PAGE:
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Don McCarthy receives University Distinguished Outreach Faculty Award

We are very pleased to let you know that Don McCarthy has been selected this year for the University Distinguished Outreach Faculty award, the highest University honor in this area so central to our land-grant mission. On December 10 at the 17th Annual "Regent's Professor, University Distinguished Professors, University Distinguished Outreach Faculty" Induction Ceremony, the University will recognize Don and present him with a silver medallion. From the date of the ceremony onward, Don will hold the title of University Distinguished Outreach Professor, University of Arizona, in addition to his current title of Astronomer.

Congratulations Don

Steward Grad Student Evan Schneider wins TAP Program Prize

Steward Graduate student Evan Schneider has won the 2014 University of Arizona Theoretical Astrophysics Program Student Research prize. TAP chair Renu Malhotra's announcement follows:


"It is my pleasure to write you that the evaluation committee has selected Evan Schneider, graduate student in Astronomy, for the TAP Graduate Student Research prize this year, for her paper, "Cholla : A New Massively-Parallel Hydrodynamics Code for Astrophysical Simulation" ( Congratulations, Evan!

The prize will be presented on Monday, December 8 at the usual 4pm TAP colloquium time, in room 312 in LPL, at which time Evan will also give us a talk about her work.

Thanks are due the evaluators, Randy Jokipii, Shufang Su, and Andrew Youdin, who wrote me that all the nominations were "excellent and deserving". Thanks also to the nominated students and their advisors for tackling interesting and challenging problems and writing excellent papers. All the nominated papers will shortly be posted on the TAP webpage."

Photo from Tucson Women in Astronomy website

How does a dense galaxy cluster affect star formation in its galaxies?

Former Steward Grad Student Suresh Sivanandam and Regents' Professors George Rieke and Marcia Rieke have obtained evidence for stripped molecular gas in galaxy clusters. These observations solve a long-standing mystery of why star formation is relatively low in galaxies in galaxy clusters. The UA News press release can be found HERE.

Dusty Baby Solar System Gives Clues On How Our Sun And Planets Grew Up

This isn’t a clone of our Solar System, but it’s close enough. Scientists eagerly scrutinized a young star system called HD 95086 ...
Image Credit: NASA/JPL-Caltech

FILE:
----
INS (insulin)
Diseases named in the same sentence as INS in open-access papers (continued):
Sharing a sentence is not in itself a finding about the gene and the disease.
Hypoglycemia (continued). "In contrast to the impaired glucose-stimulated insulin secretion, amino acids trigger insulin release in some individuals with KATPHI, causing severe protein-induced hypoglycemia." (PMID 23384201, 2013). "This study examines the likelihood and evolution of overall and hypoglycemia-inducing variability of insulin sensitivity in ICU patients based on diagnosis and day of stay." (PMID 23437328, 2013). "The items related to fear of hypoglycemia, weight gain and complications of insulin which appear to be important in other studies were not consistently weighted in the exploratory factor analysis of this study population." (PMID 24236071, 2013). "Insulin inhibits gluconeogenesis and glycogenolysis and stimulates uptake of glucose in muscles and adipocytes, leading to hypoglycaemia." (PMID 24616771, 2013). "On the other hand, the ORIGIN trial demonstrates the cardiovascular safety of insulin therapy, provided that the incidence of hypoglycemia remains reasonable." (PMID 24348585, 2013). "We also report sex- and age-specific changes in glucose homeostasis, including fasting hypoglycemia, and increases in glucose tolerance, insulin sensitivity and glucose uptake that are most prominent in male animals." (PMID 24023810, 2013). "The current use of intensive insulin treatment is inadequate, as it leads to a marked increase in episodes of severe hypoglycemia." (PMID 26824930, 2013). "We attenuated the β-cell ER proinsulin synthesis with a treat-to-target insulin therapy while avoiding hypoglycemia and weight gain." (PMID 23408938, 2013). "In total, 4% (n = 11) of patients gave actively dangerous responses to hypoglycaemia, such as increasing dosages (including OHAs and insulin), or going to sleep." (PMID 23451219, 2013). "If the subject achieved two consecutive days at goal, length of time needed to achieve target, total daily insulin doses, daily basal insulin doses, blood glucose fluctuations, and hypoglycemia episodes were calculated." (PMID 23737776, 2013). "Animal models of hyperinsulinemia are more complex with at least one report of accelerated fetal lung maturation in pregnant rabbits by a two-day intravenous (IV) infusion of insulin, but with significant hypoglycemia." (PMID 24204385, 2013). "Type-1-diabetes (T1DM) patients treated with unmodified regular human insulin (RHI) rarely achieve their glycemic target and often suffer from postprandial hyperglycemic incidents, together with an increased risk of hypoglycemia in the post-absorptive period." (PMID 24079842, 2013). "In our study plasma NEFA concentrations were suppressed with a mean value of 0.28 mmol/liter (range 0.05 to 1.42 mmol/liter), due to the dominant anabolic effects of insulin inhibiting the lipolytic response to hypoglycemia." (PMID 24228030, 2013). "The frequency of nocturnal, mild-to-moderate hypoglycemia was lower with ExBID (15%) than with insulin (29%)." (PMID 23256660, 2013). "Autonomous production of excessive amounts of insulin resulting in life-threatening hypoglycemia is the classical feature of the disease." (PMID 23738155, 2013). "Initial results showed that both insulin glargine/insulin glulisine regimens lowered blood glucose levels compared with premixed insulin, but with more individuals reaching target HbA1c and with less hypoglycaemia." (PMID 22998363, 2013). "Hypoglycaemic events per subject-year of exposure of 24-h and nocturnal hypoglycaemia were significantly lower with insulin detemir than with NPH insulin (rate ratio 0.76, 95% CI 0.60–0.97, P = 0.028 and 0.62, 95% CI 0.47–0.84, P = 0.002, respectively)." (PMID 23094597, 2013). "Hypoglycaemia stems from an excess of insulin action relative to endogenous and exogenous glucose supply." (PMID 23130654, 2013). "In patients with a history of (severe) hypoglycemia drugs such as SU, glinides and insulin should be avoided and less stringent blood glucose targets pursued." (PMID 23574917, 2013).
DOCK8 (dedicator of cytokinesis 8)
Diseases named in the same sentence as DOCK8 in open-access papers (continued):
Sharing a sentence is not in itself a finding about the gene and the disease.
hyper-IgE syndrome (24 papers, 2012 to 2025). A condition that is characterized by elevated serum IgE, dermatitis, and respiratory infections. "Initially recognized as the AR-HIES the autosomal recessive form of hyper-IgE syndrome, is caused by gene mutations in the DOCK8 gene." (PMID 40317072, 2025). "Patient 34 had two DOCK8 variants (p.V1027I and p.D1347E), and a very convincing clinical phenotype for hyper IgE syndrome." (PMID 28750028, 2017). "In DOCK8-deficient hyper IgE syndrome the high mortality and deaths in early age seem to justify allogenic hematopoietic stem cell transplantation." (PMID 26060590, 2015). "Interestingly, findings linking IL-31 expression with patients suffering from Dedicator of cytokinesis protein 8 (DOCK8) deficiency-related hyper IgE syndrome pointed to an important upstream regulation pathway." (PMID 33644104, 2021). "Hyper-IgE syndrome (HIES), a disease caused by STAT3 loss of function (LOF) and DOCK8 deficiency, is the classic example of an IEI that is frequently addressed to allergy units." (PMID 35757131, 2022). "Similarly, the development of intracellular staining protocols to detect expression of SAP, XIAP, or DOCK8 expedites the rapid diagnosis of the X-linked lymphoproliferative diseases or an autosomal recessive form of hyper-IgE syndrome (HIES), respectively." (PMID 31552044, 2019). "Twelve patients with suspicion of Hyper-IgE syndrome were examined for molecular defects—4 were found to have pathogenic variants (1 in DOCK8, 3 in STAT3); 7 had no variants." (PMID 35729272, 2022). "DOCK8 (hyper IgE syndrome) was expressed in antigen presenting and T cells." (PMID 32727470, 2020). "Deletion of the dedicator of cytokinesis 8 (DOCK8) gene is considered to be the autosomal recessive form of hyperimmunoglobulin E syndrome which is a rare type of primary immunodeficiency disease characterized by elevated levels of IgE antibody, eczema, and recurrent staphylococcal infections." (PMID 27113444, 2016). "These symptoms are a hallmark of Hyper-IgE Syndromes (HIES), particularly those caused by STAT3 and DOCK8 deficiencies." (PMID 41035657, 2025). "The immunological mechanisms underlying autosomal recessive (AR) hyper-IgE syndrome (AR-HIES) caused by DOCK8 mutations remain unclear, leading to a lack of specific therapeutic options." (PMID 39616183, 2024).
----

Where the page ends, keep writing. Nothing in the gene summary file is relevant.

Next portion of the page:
University of Arizona Takes Over Operations of the UKIRT Telescope

Steward Observatory of the University of Arizona, along with partners University of Hawaii and Lockheed-Martin Corporation, have taken over operations and ownership of the UKIRT Infrared Telescope on Mauna Kea in Hawaii. Steward's participation adds new capabilities to those of our existing suite of telescopes, and keeps this productive telescope in operation. UK scientists will continue to participate in data processing and archiving and in the completion of already-begun surveys.
For more information, read Daniel Stolte's UA News article HERE, and the Sky and Telescope article HERE.

photo courtesy Joint Astronomy Center

Astronomers Find Remarkable Diversities in Planetary Debris Systems

Circumstellar "disks" of material are both the progenitors and the outcomes of planetary system formation processes. Steward Observatory Astronomer Dr. Glenn Schneider and collaborators have now published a major Hubble Space Telescope (HST) based study of massive systems of exoplanetary, starlight-scattering, debris around a sample of nearby stars of different stellar ages and masses. Using imaging data they obtained with the Space Telescope Imaging Spectrograph's visible-light coronagraph (suppressing the otherwise blinding glare of the starlight illuminating these circumstellar disks of orbiting debris) they found an astounding diversity in debris disk morphologies, architectures, and inferred particle properties. These images directly inform on the posited interactions between the dusty debris episodically replenished by (sometimes catastrophic) collisions of "parent" bodies, planets (unseen) co-orbiting within (and "stirring") the debris disks, and other forces intrinsic and extrinsic to the systems, as well as on the physical properties of the inter- (and exo-) planetary material. Pictures appearing on the cover of the Oct 2014 Astronomical Journal illustrate some of the structural and morphological diversity in these systems. A link to the STSCI press release can be found HERE. The UA News story can be found HERE.


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